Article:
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PENNSYLVANIA GOV. CASEY CALLS ON SENATE TO PASS MEANINGFUL WORKERS' COMPENSATION REFORM

 PENNSYLVANIA GOV. CASEY CALLS ON SENATE TO PASS
 MEANINGFUL WORKERS' COMPENSATION REFORM
 HARRISBURG, Pa., May 4 /PRNewswire/ -- Gov. Robert P. Casey today urged the full Senate to reject special interest legislation and pass promptly meaningful workers' compensation reform to protect Pennsylvania business against a 52 percent increase in workers' compensation insurance rates.
 Casey said legislation approved by a Senate committee:
 -- failed to block a 52 percent increase in workers' compensation rates proposed by the Pennsylvania Compensation Rating Bureau;
 -- will not contain medical costs while lining the pockets of doctors;
 -- achieves savings for business only at the expense of injured workers.
 "I urge the Senate to restore the provisions of the workers' compensation bill passed by the House that would immediately protect our businesses from a $1.5 billion rate increase and hold down costs in the future," Casey said at a Capitol news conference.
 The Pennsylvania Compensation Rating Bureau, a non-governmental entity which represents the insurance industry in matters before the state Insurance Department, has proposed a 51.2 percent increase in workers' compensation insurance rates.
 The increase, if approved, would increase premiums paid by Pennsylvania businesses by $1.5 billion.
 The governor said a workers' compensation plan reported out of the Senate Labor and Industry Committee last month is "totally unacceptable."
 The House version of Casey's plan would cap medical payments at 113 percent of the amount applicable under Medicare, saving businesses an estimated 25 percent in workers' compensation costs compared with the current system.
 Under the Senate plan, reimbursements for doctors and hospitals would range from 140 to 188 percent of Medicare and would result in little, if any, savings, according to the state Insurance Department.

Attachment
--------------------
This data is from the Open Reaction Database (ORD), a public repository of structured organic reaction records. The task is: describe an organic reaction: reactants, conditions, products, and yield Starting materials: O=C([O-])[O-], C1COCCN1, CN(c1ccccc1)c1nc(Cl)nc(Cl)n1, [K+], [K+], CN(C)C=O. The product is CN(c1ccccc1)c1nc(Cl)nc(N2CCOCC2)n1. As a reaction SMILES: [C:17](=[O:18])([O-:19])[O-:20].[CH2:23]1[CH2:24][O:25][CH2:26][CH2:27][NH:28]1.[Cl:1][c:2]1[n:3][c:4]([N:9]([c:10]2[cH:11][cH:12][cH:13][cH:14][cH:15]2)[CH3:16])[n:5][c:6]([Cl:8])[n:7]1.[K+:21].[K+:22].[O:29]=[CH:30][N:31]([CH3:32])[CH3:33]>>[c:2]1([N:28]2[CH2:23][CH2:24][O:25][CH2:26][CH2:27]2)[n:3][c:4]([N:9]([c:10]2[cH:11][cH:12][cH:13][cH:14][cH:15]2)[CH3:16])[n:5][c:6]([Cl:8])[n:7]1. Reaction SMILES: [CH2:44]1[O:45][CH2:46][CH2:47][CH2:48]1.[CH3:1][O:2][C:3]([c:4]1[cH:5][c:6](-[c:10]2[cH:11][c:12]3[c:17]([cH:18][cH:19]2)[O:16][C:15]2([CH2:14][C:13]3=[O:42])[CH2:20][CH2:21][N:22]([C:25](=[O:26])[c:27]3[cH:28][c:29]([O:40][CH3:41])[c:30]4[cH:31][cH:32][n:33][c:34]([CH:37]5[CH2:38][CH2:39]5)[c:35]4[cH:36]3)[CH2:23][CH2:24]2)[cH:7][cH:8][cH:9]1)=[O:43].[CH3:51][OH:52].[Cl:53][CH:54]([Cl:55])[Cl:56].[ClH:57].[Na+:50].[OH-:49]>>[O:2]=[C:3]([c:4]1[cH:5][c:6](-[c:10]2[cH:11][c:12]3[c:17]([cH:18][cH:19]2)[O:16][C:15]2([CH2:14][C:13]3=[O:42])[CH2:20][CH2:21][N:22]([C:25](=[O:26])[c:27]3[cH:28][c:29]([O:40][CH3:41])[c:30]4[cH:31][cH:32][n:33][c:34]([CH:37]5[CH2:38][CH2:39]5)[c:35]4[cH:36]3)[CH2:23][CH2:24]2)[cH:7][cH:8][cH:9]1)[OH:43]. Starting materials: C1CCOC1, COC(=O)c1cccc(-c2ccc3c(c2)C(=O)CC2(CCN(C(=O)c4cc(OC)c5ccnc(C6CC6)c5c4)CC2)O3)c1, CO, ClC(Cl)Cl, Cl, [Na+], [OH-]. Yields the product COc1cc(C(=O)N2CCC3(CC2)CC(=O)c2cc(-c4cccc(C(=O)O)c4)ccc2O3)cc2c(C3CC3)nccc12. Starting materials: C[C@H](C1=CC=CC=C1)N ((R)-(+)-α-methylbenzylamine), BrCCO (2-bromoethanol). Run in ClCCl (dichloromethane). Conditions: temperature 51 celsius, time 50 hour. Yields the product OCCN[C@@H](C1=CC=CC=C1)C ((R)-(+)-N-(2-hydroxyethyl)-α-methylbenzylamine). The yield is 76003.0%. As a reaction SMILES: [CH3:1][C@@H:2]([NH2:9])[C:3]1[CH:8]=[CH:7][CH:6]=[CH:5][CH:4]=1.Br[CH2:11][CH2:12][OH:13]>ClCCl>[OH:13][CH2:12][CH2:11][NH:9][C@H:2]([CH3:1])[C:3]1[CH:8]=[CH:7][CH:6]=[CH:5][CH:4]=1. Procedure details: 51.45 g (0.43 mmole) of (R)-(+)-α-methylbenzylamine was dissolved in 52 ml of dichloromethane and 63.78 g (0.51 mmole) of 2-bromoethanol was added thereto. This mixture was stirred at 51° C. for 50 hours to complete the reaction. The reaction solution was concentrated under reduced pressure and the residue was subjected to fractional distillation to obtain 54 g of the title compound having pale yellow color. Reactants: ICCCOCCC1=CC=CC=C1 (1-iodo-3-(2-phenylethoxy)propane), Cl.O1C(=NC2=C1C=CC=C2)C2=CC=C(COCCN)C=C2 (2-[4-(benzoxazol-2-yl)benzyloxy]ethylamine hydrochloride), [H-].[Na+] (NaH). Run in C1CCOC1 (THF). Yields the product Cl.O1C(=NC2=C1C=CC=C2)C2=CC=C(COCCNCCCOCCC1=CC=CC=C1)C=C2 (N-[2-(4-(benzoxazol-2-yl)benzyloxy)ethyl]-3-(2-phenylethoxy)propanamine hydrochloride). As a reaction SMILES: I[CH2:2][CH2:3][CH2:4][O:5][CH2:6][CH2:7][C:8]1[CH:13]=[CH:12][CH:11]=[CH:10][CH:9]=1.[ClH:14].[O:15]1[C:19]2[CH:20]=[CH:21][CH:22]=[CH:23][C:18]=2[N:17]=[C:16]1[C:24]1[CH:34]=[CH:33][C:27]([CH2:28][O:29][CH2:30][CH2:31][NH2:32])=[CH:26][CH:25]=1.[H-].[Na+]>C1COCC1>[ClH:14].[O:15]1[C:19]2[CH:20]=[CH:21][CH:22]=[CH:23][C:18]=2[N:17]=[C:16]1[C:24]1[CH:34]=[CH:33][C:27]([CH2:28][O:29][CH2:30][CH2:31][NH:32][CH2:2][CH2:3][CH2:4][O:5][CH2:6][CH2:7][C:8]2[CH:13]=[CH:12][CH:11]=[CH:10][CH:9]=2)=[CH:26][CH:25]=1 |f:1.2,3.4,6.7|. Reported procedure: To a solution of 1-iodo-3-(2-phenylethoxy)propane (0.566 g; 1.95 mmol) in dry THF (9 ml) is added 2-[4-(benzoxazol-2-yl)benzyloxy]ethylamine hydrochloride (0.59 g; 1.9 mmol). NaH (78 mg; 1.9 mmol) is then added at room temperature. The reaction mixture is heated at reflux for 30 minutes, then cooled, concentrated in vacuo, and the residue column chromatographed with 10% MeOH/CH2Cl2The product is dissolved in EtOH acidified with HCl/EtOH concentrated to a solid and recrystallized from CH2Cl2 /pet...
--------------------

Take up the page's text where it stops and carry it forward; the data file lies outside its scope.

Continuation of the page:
Casey noted medical cost containment provisions in the state's auto insurance law saved motorists $400 million, and will keep medical costs under control for years to come. The provisions are similar to the cost containment measures included in the House bill.
 Casey added that the medical reimbursement fee schedule in the Senate plan would give medical providers more money for virtually all forms of treatment for injured workers.
 For example, he said providers would receive $2,929 for a back operation under the Senate plan. In contrast, the provider would be paid only $1,163 under the governor's plan.
 In addition, providers would receive $1,773 for knee surgery under the Senate plan, compared with $949 under the governor's plan.
 The governor also outlined a number of examples of how the Senate bill would affect the benefits of injured workers.
 For example, Casey pointed to a 61-year-old mail room worker who is forced into early retirement after being injured on the job. Under current law, she would be entitled to workers' compensation benefits of $13,320 a year.
 Under the Senate plan, her workers' compensation payment would be offset by her pension, meaning she would receive only $4,480 in payments for her injuries.
 In addition to the medical cost containment provision, the House bill (H.B. 2140), based on Casey's reform package proposed last September, would:
 -- Establish workplace safety comittees and encourage loss control programs to reduce the number and severity of accidents on the job, a provision that is eliminated in the Senate version.
 -- Introduce competitive rates that would allow employers to shop for the lowest premiums.
 -- Allow small businesses, municipalities and school districts to self-insure through the pooling of liabilities.
 "These reforms go right to the heart of what is driving workers' compensation costs higher and higher every year," Casey said. "We can achieve real long-term savings without taking away vitally needed benefits from injured workers and their families."
 /delval/
 -0- 5/4/92
 /CONTACT: Spike Lukens of the Commonwealth News Bureau, 717-783-1116/ CO: Pennsylvania Governor's Office ST: Pennsylvania IN: SU:


CC -- PH033 -- 6081 05/04/92 13:11 EDT
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Publication:PR Newswire
Date:May 4, 1992
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